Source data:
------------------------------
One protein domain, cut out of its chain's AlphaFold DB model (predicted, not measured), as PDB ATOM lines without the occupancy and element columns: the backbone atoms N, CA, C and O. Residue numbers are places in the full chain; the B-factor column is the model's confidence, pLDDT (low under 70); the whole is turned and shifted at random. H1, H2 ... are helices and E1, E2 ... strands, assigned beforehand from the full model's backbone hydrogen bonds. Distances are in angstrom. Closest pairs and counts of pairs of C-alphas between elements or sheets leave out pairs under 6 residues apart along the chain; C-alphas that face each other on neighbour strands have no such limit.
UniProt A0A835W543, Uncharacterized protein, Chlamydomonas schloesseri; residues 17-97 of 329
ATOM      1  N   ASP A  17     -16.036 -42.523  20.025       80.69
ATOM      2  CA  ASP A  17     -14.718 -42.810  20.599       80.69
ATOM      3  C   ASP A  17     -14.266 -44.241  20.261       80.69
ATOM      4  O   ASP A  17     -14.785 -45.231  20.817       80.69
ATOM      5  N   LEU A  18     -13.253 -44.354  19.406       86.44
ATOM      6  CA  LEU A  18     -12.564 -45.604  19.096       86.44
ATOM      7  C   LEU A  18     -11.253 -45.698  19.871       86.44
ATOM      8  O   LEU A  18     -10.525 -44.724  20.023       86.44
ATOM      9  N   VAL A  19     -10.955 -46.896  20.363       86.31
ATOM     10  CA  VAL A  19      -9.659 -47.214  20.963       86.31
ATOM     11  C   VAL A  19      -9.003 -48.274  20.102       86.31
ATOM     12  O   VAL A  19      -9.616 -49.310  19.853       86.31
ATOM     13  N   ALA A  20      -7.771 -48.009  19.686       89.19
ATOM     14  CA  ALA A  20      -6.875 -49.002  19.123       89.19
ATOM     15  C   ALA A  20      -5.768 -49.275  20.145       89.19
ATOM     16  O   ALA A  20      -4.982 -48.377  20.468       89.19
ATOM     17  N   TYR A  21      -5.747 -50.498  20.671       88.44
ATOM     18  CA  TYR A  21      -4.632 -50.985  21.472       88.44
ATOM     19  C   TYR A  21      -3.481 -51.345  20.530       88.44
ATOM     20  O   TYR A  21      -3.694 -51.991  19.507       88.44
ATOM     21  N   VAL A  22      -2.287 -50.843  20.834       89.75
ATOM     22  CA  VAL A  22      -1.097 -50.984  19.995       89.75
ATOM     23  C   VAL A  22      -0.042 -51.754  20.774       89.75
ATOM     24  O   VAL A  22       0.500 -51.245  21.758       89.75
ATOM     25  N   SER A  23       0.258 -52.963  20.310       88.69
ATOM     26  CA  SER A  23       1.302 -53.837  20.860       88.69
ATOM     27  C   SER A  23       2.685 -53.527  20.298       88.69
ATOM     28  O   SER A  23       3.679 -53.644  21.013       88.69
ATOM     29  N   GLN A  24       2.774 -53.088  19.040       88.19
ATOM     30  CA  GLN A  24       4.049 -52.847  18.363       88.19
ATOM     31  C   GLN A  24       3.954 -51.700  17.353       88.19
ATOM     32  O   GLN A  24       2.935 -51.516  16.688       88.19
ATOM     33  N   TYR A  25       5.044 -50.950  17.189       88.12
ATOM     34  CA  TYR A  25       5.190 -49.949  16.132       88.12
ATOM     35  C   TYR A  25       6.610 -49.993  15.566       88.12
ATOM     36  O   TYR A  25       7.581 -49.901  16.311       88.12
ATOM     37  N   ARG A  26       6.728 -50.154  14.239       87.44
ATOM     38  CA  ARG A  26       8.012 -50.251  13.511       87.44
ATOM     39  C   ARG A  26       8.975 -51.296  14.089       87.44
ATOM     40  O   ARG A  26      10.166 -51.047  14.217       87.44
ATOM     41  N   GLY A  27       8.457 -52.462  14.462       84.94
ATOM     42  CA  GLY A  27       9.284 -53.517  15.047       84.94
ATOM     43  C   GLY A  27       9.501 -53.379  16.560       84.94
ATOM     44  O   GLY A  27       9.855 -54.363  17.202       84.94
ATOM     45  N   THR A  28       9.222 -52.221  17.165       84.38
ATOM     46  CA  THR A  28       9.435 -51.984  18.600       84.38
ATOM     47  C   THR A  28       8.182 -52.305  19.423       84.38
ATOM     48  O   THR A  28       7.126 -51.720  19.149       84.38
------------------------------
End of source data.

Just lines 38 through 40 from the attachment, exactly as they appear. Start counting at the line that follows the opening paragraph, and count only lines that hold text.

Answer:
ATOM     37  N   ARG A  26       6.728 -50.154  14.239       87.44
ATOM     38  CA  ARG A  26       8.012 -50.251  13.511       87.44
ATOM     39  C   ARG A  26       8.975 -51.296  14.089       87.44